Researching Mexican records for my grandfather

My family in the 1930 Mexico census My family in the 1930 Mexico census. Courtesy of

To distract myself from the horrible winter weather that has been thrown at Boston recently, I spent some time trying to research the family of my paternal grandfather, Richard Archibald Brown,[i] in sunny Mexico. This line has been a brick wall. And like many genealogists, I can’t help but try again and again, hoping that this will be the time I finally break through.

Rather than just jumping in head first like I had done in the past, I figured it was time to learn the basics of Mexican genealogical research. My first stop was the FamilySearch Research Wiki, which offers guides to family history and research for just about every county in the world. One of the guides that I found the most helpful was the Spanish Genealogical Word List, which is just as it sounds: English translations of numbers, census categories, diseases, occupations, and other words that you may encounter when doing research in a foreign language.

After my crash course on genealogical research in Mexico, I started with the 1930 Mexico National Census and found my ancestors living in Pachuca de Soto, Hidalgo. I did learn a few things I never knew before; for example, I did not know my great-grandfather Frederick Brown was an accountant, or that the entire family, with the exception of Frederick, was Catholic. But I was frustrated that the birthplaces of my grandfather, his siblings, and my great-grandmother were listed simply as “Mexico,” when everyone else had a more specific birthplace. I suddenly remembered that my father had once mentioned that my grandfather had been born in a place called Tampico. Thus I decided to look at the civil registrations for that city, which are available online at

Tampico birth register A birth listing from the 1919 Tampico civil registration. Courtesy of

After searching through the registry and not finding my grandfather, I became frustrated and had to take a few laps around the room before I could sit down and continue. Only then did I remember what a co-worker had suggested: since my grandfather was born to a British father and held British citizenship, his birth could have been registered with the British Consulate in Mexico. Wishing I’d remembered that hours earlier, I went online and easily ordered a copy of my grandfather’s birth certificate from the British General Register Office.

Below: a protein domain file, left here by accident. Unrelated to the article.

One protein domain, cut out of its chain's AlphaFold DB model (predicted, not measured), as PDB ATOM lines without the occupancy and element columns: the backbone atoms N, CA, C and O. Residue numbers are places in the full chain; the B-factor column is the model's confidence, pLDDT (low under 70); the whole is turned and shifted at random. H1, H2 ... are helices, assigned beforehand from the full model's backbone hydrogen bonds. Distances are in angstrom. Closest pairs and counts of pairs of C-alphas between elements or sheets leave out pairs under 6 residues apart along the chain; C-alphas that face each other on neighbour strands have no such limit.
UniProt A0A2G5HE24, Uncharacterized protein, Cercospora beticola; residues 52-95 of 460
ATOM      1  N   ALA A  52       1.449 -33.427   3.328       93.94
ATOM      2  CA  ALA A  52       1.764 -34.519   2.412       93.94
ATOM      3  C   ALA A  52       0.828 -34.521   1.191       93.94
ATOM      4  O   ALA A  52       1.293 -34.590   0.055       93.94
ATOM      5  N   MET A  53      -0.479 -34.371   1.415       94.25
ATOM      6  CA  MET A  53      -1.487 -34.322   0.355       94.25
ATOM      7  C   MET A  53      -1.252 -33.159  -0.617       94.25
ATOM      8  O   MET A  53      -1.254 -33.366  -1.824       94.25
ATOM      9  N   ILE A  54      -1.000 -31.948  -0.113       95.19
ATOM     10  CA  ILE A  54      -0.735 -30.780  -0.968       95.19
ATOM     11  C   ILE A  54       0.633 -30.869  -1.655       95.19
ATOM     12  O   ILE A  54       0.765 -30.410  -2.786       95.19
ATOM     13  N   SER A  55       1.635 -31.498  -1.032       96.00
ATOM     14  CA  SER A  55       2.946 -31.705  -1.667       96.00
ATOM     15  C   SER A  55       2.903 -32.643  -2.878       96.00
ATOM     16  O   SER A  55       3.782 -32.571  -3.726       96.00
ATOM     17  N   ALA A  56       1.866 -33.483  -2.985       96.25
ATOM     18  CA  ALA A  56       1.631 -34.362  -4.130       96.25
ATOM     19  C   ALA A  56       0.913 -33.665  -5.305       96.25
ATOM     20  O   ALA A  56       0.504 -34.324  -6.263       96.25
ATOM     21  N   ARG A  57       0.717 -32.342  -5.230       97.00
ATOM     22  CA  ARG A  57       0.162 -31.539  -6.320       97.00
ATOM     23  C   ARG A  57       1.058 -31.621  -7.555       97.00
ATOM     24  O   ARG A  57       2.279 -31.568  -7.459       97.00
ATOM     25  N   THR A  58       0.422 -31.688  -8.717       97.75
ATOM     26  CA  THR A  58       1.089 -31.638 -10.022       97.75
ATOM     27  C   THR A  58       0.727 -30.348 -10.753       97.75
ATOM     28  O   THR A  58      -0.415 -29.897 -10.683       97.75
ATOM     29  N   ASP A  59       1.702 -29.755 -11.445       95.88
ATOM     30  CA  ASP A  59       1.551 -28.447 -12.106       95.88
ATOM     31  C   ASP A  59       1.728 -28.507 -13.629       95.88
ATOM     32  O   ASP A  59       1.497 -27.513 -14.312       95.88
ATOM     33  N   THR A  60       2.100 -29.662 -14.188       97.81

I’m going to put the research on this part of my family on hold until I receive the birth certificate. I’m hoping it will hold pieces of information that may open up new doors to research on this part of my family. Nonetheless, I’m very happy I’ve learned some basics of Mexican research and have seen what a goldmine the civil registrations can be. The listings of birth in Tampico are incredibly detailed, including not only the usual information about the birthplace of the child and the names of the child’s parents, but also the names of both the maternal and paternal grandparents. As an added bonus, the handwriting—in the Tampico records, at least—was incredibly neat and legible. Although it would have been nice to have had my grandfather's ancestry served to me on a silver platter, I do believe that there is something to be said about the thrill of the hunt. I often find myself giddily racing home to check the mail to see if my grandfather's birth certificate has arrived, hoping that it may be the key to unlocking this particular research challenge.


See “Like father, like son—like daughter?” Vita Brevis, August 15, 2014.

Laura Brown

About Laura Brown

Laura earned a B.A. in History from Boston University, where she focused her studies on 20th century American cultural and military history. Originally from Stockton, New Jersey, Laura completed internships with Historic Newton and Antiques Roadshow before joining the NEHGS staff.View all posts by Laura Brown